By Clare Churcher
A person who does any paintings in any respect with databases must understand whatever of SQL. it is a pleasant and easy-to-read consultant to writing queries with the all-important - within the database international - SQL language. the writer writes with unprecedented readability.
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Extra info for Beginning SQL queries : from novice to professional
The SQL Statement to Retrieve All the Men from the Member Table SELECT * FROM Member WHERE Gender = 'M' This query has three parts, or clauses: The SELECT1 clause says what information to retrieve. In this case, * means retrieve all the columns. The FROM clause says which table(s) 1. Note that in SQL the keyword SELECT just means that a given statement is a query for retrieving information. It doesn’t mean that the statement is necessarily going to involve an algebra select operation. fm Page 22 Thursday, March 6, 2008 3:00 PM 22 CHAPTER 2 ■ SIMPLE QUERIES ON ONE TABLE the query involves, and the WHERE clause describes the condition for deciding whether a particular row should be included in the result.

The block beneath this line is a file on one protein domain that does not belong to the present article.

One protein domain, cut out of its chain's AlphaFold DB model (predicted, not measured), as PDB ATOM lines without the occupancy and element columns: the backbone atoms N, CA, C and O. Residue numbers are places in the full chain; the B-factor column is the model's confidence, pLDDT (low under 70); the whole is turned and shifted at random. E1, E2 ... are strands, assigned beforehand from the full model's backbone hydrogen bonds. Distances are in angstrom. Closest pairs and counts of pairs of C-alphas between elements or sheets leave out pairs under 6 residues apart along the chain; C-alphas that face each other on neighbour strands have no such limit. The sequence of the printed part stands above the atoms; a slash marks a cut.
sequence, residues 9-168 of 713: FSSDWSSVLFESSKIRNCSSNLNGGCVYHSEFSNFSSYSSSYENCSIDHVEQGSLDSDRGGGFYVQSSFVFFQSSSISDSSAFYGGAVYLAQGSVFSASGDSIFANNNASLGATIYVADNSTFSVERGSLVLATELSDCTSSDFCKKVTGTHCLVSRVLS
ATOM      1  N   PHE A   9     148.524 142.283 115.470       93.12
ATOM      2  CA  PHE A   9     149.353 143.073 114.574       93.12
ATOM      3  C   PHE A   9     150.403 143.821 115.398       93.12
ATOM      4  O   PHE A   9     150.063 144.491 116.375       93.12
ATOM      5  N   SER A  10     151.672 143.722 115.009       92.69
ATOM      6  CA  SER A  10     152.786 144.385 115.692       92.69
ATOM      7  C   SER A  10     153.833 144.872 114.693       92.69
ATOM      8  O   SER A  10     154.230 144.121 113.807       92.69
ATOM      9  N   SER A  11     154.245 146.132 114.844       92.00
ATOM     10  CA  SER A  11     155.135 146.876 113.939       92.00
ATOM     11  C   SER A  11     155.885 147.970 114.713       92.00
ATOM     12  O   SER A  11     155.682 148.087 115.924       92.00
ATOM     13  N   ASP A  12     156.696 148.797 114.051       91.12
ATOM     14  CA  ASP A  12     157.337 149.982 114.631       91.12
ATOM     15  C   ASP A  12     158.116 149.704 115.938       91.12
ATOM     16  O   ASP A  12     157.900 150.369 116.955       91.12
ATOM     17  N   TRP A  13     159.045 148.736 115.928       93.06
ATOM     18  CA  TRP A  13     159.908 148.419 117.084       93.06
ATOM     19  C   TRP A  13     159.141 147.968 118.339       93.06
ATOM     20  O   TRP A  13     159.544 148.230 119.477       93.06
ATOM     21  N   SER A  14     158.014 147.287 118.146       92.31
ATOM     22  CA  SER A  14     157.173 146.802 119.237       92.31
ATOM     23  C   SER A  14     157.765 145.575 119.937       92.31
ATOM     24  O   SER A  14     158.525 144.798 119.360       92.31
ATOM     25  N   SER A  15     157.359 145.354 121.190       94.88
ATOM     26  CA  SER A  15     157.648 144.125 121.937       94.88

Let’s look at an example. Consider the relational project operation to retrieve just the FirstName column from the Member table. Figure 2-7 shows two possible results. fm Page 33 Thursday, March 6, 2008 3:00 PM CH A PT ER 2 ■ S IMP L E QUER IES O N O NE T AB LE a) With duplicates b) Without duplicates Figure 2-7. Projecting the FirstName column from the Member table From a mathematical perspective, there is no question that in terms of the relational algebra the project operation will give us Figure 2-7b, a set of unique rows with the duplicates for William and Thomas removed.
Let’s start with the Cartesian product: we want a set of rows made up of combinations of rows from each of the contributing tables. Figure 3-4 shows how we can envisage this. We are looking at two tables, so we need two fingers to keep track of the rows. Finger m looks at each row of the Member table in turn. Currently it is pointing at row 3. For each row in the Member table, finger t will point to each row in the Type table. t m Member table Type table Figure 3-4. Row variables m and t point to each row of their respective tables.
Beginning SQL queries : from novice to professional by Clare Churcher